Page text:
Suffering from coronary heart disease, known as "angina pectoris," Charles died on the next-to-last day of 1922, with burial in Ottumwa Cemetery. Nancy Ann only lived for a little more than a month. She was stricken with cardiac asthma and passed away on Feb. 7 or 9, 1923. In the early 1990s, Loretta (Adams) Kelldorf, of the family of Col. John C. Younkin, photographed the Younkin graves.
Son Claude H. Younkin (1862? - ? ) was born in about 1862. Circa 1922-1923, he dwelled in Ottumwa.
Son Marcus Warland Younkin (1874-1955) was born on Oct. 3, 1874 in Iowa. On Christmas Eve 1895, in Chariton, Lucas County, IA, he was married to Anna "Azalea" Adams (Jan. 13, 1874-1957). Their only child was Margaret Thompson. As an adult, the Younkins resided in Nashville circa 1912 and in Paris, TN in the 1930s. Marcus was employed over the years with Kentucky-Tennessee Clay Company. In September 1936, they traveled to Ohio where they visited 91-year-old cousin Margaret (Younkin) Black, and Azalea took a photograph portrait. Upon arriving home, he sent a letter reporting his travels and discoveries to Otto Roosevelt Younkin, of Masontown, PA, president of the Younkin National Home-coming Reunion. Then in 1938, they took a driving tour of Pennsylvania and New England, with a stop to tour the Gettysburg battlefield and attending the Younkin reunion. In June 1941, they took another driving vacation and spent time visiting with reunion president Otto Roosevelt Younkin in Masontown, PA. Marcus died on July 11, 1955. Azalea outlived him by nearly two years and passed into eternity in Paris on July 1, 1957. Daughter Margaret (1912- ? ) married Lorenzo Dare Thompson and in October 1992 corresponded about Younkin genealogy with Laurel Posey of the family of Col. John C. Younkin.
Son Dr. Lloyd Albert Younkin (1884-1969) was born on May 9, 1884, a twin with his brother Frank. He never married. He was a chiropractor and made a home in 1922 in Ottumwa. He was fascinated with the Younkin genealogical research and reunion initiatives of the 1930s. On July 21, 1937, he authored a letter to the secretary of the Younkin National Home-coming Reunion which was published under the headline "Ottumwa Note" in the inaugural 1937 edition of the Younkin Family News Bulletin:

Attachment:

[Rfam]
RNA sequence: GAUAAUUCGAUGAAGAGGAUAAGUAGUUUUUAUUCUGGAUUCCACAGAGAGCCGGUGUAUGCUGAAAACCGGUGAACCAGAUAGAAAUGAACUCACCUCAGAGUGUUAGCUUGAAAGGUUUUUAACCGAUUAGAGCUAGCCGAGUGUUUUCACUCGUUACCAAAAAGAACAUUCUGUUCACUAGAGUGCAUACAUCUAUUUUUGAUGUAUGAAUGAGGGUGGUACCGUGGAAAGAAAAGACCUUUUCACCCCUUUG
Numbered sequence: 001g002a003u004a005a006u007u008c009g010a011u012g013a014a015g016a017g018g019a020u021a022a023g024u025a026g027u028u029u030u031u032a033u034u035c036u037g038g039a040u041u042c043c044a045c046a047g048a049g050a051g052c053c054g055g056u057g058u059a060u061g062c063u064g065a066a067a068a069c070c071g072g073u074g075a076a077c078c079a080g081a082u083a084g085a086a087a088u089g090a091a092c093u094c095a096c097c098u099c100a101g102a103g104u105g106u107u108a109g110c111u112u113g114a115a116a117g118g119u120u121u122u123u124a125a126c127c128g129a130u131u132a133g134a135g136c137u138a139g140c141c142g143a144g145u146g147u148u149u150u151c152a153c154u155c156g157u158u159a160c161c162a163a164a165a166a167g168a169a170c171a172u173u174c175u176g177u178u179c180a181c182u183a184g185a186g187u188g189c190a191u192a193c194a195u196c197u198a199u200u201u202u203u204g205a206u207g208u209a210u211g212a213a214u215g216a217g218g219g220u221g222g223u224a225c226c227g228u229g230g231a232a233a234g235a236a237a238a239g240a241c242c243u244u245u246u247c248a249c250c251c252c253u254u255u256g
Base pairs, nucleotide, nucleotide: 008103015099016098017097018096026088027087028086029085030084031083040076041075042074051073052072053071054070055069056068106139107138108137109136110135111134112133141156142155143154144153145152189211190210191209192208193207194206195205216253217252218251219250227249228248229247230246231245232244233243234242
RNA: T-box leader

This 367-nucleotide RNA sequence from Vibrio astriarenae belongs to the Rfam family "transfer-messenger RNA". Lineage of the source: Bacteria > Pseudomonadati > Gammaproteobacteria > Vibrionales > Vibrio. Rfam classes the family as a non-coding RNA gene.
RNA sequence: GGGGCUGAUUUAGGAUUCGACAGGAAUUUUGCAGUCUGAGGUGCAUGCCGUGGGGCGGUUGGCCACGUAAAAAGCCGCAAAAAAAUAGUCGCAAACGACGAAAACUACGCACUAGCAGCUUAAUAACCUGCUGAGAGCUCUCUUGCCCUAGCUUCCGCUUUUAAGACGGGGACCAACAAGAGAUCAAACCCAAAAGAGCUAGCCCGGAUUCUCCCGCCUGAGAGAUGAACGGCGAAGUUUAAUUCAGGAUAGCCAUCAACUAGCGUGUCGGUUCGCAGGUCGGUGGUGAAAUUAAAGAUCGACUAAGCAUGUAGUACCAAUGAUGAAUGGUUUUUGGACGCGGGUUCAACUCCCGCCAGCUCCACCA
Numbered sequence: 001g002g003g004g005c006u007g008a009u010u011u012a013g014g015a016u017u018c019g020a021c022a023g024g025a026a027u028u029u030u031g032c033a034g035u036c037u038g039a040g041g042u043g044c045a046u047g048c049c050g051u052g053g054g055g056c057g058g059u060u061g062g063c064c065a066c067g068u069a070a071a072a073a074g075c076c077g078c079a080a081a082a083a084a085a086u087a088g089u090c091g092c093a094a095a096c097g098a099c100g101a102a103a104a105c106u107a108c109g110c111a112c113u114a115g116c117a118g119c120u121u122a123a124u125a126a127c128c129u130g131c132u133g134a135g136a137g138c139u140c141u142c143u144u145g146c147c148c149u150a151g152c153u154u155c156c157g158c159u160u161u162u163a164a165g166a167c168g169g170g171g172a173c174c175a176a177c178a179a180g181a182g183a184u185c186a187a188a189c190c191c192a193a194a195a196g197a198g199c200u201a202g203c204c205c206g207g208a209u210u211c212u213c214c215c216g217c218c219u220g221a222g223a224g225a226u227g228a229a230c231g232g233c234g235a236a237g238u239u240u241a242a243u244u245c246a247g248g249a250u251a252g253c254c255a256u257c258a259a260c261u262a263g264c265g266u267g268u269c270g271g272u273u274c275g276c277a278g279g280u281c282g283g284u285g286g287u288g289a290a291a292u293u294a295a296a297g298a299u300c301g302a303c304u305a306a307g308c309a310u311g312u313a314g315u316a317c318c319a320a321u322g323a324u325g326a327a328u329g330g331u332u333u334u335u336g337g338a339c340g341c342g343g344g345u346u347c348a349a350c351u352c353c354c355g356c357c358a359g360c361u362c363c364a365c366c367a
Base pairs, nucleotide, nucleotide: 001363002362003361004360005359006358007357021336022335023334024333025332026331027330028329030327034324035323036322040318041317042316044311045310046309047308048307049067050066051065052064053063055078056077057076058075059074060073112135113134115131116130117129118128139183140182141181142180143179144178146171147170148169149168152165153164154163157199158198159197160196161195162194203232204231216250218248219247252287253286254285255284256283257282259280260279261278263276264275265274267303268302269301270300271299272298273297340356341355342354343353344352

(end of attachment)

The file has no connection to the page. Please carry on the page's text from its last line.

Father has often told me that our family emigrated from Germany -- some going to Ohio -- some to Pennsylvania and others to Virginia -- and that the name was spelled Jounkin or some such wording. Too bad he is not now living -- what a "kick" he would get out of all this -- as well as his Sisters -- if they were living today. All his family was born at Fultonham, Ohio -- close to Zanesville. They left for Iowa about 1856 -- Grandfather Younkin, Father and his brother Robert, and sisters Hester Anne, Mary Elizabeth, and Caroline. Those left behind were the Mother, who died in 1846 -- also another Sister -- both are buried at Zanesville. They probably came down the Ohio River to Cairo, Illinois, where the Mississippi meets it, then came up the latter to Keokuk, Iowa, for I have pictures taken of Grandfather Younkin in this town. Grandfather Younkin died in 1878 (name Henry) and is buried at Chariton, Iowa. My father died in 1923 and is buried here, his 3 sisters spoken of, Caroline, passed in about 1890; Mary Elizabeth in 1922 and Hester Anne in 1927 -- they are all buried at Chariton, Iowa, and brother Robert died about 1892 -- buried at Chariton also.
It might prove interesting reading to other members how we Younkins' of Iowa came to know of "The Younkin Family Asslciation," for had not heard of it previous to 1935. In the local Daily in April, 1935, appeared 2 cuts of Twins (brother and sister), named Eli and Margaret Younkin Black -- aged 90, at that time -- living in Zanesville, Ohio -- or close by. A letter was written and found out that their father and the writer's grandfather were brothers -- a pleasant correspondence has been carried on since -- tho Eli Younkin passed on in January, 1937. I have the picture of Margaret Younkin Black, taken by my brother, Marcus W. Younkin, and his wife, when they visited Mrs. Black in September, 1936 -- whe must be a wonderfully fine lady -- from this picture -- which has Whistler's "Mother" beat all hollow. The only ones left of this branch of the Iowa Younkin's -- are my brother, Mr. M.W. and daughter Margaret of Paris, Tenn., my nephew, Mr. Charles N. and his sister, Martha Eloise and the writer -- too bad -- it was a large family back in Ohio -- my twin brother (father of Charles and Martha), Frank B., died in 1923. He was captain of the local "G" Company of the 168th regiment infantry, 42 division (Rainbows) during the World War.